I sat, just like that. My elder one, Riya sat, just like that. The younger one, Diya, squirmed and wrung her hands, her face worried. She was facing an existential conundrum.
You see- we were in the outskirts of a forest, somewhere in the Western Ghats, and we sat by the side of the river Periyar. Cicadas, as small as almonds, made a machinery whirr ten times as large as their sizes. A platoon of birds made a din, as if their life depended on it, and in a sense, it did. Elephants must have trumpeted, Gours must have mooed, Tigers must have roared, and leopards must have done their snarling something, and some other random thing must have what-not-ed, but we did not hear it.
I and Riya had our feet in the water. The river had made a pond-like lagoon by sending a pseudopodium into the green land by the side. A few villagers must have made a habit of resting there with feet in the water, because the small fishes in the area had become adapted to it. The moment we immersed our legs into the cool water, they clustered around, nibbling at our skin. It was like a hundred small kisses. Tickly, squirmy- with a vague hint of the slimy. It was exquisitely novel.
But what bothered Diya, my younger seven year old, was that she was terrified. Of what? That she could not tell. Contrary to what the motivational Gurus would have us believe, what to fear is not a logical decision. Just the thought of all those teaming beings nibbling at her toes apparently scared her. A nameless dread. She just could not bring herself to put her feet in.
I sat there, enjoying the moment. A small wind blew, like a cool breath. A tree towered over us, offering protective limbs. Green leafy fingers whispered some nonsense.
I would like to have said, that my mind was blank, but it never is, usually. They say meditation is good, and I have tried it. But my mind is a roiling cauldron of thoughts and feelings. It always is. That is what I am.
I looked up at the tree. It just stood there, spreading its branches at the sky. It grew tall, so that it can rise above the smaller ones and capture the sunlight for itself. In fact, the entire towering forest was a structure made out of this tussle for light. And more- struggle for existence.
The leaves sprouted cells full of chlorophyll. It captured light in a mind bogglingly complex series of biochemical reactions and used carbon dioxide to make sugar for itself. We haven’t yet understood how water reaches the leaves so high up in a huge tree, right down from the roots.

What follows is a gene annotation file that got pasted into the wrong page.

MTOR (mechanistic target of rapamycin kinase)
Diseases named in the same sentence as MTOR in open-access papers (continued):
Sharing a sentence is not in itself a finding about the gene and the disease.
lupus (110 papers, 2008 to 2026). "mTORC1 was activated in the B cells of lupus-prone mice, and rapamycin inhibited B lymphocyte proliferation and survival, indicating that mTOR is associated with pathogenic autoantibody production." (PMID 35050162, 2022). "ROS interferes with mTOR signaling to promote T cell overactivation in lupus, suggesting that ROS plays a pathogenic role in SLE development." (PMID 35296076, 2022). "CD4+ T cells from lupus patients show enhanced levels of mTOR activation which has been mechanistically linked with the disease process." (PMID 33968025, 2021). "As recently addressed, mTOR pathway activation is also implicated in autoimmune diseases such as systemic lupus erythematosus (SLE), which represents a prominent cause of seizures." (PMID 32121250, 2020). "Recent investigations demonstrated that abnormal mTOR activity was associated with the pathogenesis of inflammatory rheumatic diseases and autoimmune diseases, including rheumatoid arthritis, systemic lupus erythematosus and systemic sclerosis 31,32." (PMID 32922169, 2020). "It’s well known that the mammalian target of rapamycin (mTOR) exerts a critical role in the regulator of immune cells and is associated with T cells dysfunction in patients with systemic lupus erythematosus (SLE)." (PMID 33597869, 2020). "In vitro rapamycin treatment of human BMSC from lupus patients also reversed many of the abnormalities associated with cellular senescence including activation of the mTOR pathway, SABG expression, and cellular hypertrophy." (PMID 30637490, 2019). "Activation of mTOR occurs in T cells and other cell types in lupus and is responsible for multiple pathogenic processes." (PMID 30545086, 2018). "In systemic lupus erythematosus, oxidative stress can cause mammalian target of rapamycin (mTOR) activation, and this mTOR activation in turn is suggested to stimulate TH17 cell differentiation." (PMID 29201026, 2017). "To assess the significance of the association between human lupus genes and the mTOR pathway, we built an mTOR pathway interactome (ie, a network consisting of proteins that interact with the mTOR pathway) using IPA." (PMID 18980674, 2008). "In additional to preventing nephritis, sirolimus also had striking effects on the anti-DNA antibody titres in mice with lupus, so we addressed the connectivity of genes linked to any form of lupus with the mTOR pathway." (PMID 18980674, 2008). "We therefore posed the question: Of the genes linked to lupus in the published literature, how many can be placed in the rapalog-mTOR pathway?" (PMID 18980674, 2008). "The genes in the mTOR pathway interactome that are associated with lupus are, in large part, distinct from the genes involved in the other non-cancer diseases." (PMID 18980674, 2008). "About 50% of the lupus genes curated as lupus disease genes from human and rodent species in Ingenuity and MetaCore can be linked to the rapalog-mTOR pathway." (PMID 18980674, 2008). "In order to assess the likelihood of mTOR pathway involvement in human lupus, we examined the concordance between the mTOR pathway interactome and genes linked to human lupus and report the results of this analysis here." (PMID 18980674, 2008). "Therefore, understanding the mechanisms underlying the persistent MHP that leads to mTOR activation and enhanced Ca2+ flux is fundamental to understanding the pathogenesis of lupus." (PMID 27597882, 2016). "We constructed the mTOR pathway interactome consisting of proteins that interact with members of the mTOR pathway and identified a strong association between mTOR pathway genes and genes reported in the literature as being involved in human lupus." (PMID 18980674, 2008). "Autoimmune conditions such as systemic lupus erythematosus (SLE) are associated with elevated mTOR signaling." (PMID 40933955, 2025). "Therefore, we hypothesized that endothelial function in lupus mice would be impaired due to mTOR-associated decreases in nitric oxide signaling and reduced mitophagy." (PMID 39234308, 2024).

But the tree is completely mindless. It is blank. There are no thoughts.
Are the fishes that pecked at our feet conscious? Most probably, no. Not in the sense that we think, anyway. I carefully looked at them. They are all a single type, known locally as ‘vazhakkaavarayan paral’. Usually, they are shy. They don’t come near humans. So, these fishes must have become adapted to nibbling loose skin flakes off people dangling their feet in the water in this particular cove. How could such behaviour have come about?
We may think that a clever fish had this insight. “Ha- a flaky skinned human leg. Humans are harmless. Let me nibble its feet.’’ Seeing this, the other ones copied it. As far as we know of fish psychology, and the behaviour of such animals, this is beyond them. It has to happen in a series of steps.
One- it just happens, that a few fishes are fearless, likes skin flakes too much so they overcome their natural fear of humans or whatever. They have software- genes- inside them, which impel them to nibble on human feet. Other fishes stay away.
The fishes that nibble, get more food, thrive, and beget more of their kind than other fishes. The genes responsible for ‘human leg nibbling’ spread, through generations. As fishes live and reproduce in months, after a few years, all fishes in that particular cove nibble on men and women. Viola! Very simple. But incredibly powerful.
Most mammals cannot even recognise themselves in the mirror. Chimpanzees and Orang Utans can do it. Gorillas cannot. By two years, human babies can.
Does any other animal even think about its own existence? After careful thought, and sifting the evidence, I think not.
“I cannot. But I want to! I cannot, but I want to” Wailed Diya, tentatively touching her little toe in the water, like someone feeling scalding coffee with his tongue.
I desperately wanted to help her. “It doesn’t hurt. See? I will hold your feet for you.”
It was no use. I looked at her anguished face. She sniffled like she used to do as a two year old.
This made me think of my childhood.
You see, by all accounts, especially of my mother, I was quite a complex human being by the age of two and three. I could talk. I knew how to recognise and keep relationships with a lot of people. I could reason at an advanced level.
All three year olds can do that, by the way, though my mother thinks I am unique, much to my wife’s annoyance.
But get this simple fact into your head- I cannot remember any of this. For me, my existence started only by the age of four or five. Before that there is a blank.-
Blank- no existence.
We assume that we need neural machinery of a four year old human to have an autobiographical memory.
Only we know that this wonderful, yet shitty and sometimes horrendous thing called existence will end one day. The Chimps don’t. The rabbits don’t. The ants don’t.
In short, existence is the ultimate blessing, and the intractable curse. Why do we have it, dammit? Who ordered it? Why do I have to pay the fee called existential angst to exist?
“Wow, It is amazing!” Diya said. She had somehow managed to put her feet in the water. Small fishes the size of tamarind leaves nibbled at her feet. She squealed in delight.
I looked at her. She was laughing, and had her feet firmly parked in the water. (Jimmy Mathew)